Deaf-Blind New Jersey Artist Teaches Others to Communicate Using New Technology

January 17, 2014
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Jon Gabry’s artwork is vibrant, radiant, and imaginative.  It’s been displayed at the Metropolitan Museum of Art in New York City—an amazing accomplishment in itself and even more so when you consider the 24-year-old Kearny man was born deaf and with low vision.

Artwork isn’t Gabry’s only passion.  A math, art and architectural student at Bergen Community College, Gabry also works as a trainer for iCanConnect New Jersey. The program provides the latest distance communication technology so people with combined hearing and vision loss can communicate with family and friends, get access to news and information, and improve their overall quality of life.

“We want to make life better and easier,” says Gabry.

Mandated by the Twenty-First Century Communications and Video Accessibility Act of 2010, the Federal Communications Commission (FCC) established iCanConnect to ensure that every person with combined hearing and vision loss has access to modern distance communications tools and the training necessary to use them. The program offers a wide range of technology, devices such as smartphones and computers, as well as specialized adaptive software, phone amplifiers and braille displays, at no cost to people who meet income guidelines.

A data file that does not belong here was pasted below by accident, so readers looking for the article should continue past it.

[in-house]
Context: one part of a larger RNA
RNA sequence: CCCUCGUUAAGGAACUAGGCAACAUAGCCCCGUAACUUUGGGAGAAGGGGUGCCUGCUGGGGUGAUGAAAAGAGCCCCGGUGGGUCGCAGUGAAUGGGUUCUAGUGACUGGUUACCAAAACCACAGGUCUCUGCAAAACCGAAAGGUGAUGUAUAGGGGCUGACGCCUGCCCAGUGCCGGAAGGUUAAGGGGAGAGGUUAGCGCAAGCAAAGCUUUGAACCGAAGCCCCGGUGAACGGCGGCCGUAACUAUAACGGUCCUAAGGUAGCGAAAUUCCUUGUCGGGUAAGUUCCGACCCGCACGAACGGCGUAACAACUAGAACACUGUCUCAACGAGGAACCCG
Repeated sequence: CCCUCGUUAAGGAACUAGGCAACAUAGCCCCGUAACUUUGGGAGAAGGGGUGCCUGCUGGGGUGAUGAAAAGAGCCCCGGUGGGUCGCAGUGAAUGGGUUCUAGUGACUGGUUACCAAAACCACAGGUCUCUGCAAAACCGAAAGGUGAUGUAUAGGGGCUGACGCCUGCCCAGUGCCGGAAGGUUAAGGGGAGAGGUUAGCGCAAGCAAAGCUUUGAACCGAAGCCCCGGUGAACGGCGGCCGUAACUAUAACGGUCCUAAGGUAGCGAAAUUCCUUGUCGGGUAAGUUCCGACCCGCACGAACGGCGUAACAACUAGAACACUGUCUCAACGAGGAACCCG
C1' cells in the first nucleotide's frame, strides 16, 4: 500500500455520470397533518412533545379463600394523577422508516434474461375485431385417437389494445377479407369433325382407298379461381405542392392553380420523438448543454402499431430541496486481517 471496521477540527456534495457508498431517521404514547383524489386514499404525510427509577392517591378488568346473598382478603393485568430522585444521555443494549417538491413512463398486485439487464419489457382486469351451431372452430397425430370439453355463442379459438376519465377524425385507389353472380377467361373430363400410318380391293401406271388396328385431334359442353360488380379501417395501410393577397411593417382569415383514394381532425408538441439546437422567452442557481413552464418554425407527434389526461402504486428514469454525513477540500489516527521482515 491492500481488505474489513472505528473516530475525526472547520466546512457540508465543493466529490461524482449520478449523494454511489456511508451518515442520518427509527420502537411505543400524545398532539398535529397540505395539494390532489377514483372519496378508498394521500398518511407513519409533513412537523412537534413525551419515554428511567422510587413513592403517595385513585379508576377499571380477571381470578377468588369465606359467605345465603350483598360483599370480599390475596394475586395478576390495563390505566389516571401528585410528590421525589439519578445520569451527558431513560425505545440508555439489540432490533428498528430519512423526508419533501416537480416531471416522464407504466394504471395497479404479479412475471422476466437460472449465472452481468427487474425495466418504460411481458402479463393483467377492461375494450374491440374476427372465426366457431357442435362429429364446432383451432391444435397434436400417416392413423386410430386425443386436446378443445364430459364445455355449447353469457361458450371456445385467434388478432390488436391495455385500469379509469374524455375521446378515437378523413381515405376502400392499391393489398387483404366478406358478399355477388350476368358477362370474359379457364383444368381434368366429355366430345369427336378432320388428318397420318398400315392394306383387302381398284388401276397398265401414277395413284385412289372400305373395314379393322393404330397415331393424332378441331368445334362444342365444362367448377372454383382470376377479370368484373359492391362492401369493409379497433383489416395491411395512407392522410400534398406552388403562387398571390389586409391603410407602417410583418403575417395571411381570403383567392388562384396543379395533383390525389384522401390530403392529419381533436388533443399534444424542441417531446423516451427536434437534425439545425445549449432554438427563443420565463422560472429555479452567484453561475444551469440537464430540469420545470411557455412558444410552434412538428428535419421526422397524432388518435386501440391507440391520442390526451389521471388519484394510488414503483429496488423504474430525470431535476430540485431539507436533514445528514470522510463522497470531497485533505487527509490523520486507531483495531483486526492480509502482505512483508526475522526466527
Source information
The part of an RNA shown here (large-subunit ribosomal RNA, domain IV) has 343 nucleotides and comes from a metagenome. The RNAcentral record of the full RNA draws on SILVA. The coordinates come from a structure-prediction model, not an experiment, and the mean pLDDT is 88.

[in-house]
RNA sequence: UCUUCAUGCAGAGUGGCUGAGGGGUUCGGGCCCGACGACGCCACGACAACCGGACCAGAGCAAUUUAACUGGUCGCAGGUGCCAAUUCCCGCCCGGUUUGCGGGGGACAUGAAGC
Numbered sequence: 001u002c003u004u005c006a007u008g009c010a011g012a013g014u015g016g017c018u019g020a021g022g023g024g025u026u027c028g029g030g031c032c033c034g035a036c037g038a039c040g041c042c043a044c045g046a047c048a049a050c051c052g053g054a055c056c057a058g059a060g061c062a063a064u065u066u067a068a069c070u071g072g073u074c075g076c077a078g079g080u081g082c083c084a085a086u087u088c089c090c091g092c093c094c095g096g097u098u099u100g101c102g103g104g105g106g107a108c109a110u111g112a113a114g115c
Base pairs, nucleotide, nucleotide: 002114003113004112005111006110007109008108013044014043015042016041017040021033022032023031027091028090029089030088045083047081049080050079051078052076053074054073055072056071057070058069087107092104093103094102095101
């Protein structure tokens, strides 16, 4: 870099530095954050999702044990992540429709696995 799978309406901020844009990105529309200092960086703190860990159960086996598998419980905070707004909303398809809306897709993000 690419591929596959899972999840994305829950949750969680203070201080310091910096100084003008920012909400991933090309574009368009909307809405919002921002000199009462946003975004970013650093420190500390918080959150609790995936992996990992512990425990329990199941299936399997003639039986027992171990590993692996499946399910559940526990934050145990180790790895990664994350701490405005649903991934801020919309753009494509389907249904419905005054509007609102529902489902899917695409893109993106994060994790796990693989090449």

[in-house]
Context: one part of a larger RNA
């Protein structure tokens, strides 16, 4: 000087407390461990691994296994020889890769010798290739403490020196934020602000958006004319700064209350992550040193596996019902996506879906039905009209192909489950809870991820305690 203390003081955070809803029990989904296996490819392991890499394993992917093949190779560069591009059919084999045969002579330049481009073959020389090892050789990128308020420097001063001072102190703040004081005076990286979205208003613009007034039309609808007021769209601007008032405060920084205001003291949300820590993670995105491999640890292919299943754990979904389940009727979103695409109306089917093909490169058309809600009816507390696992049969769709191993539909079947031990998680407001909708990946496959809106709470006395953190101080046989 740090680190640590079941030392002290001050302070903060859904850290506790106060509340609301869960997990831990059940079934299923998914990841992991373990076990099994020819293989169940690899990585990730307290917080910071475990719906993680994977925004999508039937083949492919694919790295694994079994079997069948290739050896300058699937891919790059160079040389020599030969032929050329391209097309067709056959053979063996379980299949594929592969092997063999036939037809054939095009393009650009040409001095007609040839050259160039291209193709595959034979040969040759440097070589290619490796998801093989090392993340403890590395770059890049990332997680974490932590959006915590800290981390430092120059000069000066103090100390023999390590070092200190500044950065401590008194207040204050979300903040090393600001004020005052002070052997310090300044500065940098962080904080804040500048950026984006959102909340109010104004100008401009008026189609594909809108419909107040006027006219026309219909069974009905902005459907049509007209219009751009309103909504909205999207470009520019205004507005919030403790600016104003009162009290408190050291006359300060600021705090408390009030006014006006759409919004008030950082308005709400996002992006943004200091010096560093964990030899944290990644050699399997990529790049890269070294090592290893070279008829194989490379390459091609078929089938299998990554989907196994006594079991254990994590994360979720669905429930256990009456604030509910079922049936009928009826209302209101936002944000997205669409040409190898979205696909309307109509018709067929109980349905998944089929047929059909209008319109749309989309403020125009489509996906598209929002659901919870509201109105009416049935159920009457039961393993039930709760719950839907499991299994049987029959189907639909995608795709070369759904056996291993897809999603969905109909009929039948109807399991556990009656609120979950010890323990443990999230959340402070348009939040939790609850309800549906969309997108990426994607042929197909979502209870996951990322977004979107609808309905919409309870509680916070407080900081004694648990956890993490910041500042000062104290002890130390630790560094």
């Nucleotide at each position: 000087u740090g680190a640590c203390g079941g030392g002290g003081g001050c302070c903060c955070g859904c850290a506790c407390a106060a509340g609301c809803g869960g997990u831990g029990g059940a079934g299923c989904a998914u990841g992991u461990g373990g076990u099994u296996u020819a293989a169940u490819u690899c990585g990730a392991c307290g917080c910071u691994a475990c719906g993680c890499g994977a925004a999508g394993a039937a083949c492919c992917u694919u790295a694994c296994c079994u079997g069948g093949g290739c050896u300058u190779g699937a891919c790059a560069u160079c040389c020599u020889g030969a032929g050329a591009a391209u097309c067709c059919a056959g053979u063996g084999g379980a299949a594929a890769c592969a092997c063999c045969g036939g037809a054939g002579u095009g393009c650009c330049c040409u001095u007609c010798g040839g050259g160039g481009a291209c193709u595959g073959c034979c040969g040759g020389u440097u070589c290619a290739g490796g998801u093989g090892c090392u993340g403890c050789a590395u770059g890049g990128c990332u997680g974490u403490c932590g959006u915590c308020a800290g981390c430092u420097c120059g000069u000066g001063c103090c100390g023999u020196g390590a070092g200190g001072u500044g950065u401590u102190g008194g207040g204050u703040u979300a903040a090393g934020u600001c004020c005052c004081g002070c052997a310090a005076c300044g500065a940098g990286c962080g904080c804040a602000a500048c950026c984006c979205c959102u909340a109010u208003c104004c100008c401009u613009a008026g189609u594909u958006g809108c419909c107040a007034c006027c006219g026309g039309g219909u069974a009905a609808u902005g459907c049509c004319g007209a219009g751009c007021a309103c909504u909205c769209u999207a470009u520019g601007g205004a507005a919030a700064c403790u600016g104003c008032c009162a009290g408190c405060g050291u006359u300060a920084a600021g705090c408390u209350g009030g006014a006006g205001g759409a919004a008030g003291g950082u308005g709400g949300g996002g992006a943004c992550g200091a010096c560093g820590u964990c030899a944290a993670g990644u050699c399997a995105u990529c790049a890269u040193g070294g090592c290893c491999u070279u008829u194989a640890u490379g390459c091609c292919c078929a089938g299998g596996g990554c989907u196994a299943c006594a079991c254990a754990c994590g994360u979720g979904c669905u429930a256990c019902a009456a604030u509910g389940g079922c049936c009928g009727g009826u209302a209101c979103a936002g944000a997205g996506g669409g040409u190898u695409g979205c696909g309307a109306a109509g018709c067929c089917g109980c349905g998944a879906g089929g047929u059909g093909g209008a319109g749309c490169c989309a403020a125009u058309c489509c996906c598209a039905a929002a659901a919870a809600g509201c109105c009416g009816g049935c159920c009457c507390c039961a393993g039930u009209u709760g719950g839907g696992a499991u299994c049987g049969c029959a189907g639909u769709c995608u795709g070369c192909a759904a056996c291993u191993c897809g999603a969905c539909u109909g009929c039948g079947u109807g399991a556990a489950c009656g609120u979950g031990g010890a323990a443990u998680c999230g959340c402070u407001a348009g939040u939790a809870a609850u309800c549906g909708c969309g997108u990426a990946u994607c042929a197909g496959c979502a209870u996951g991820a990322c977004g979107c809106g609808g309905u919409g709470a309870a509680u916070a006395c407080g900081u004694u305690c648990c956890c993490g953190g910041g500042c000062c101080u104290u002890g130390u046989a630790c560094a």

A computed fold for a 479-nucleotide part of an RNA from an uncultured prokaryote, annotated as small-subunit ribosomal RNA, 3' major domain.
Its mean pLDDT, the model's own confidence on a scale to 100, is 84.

Gabry is the only deaf-blind trainer for iCanConnect New Jersey, which is administered by the New Jersey Commission for the Blind and Visually Impaired in collaboration with The College of New Jersey. Dr. Jerry G. Petroff, with The College of New Jersey says Gabry is an amazing and patient person who works well with clients. 

Jonathan Ferguson is one of those clients. A 9-year-old who was born deaf-blind, Jonathan convinced Gabry to download the same video game so the two could play together.  It was a special moment Jonathan’s parents say he never before shared.

iCanConnect is available in all 50 states, the District of Columbia, Puerto Rico and the U.S. Virgin Islands.  Learn more at click on “State Partners” to find each state’s contacts.  There, you will find out how the program works, what kind of distance equipment is available, how to find out if your income qualifies, and how to apply.  The website is accessible to users with low vision and those who use screen readers, and it features video that is both audio described and captioned.  Information about iCanConnect is also available by calling 1-800-825-4595 Voice or 1-888-320-2656 TTY.  In New Jersey, you can call (609) 771-2711.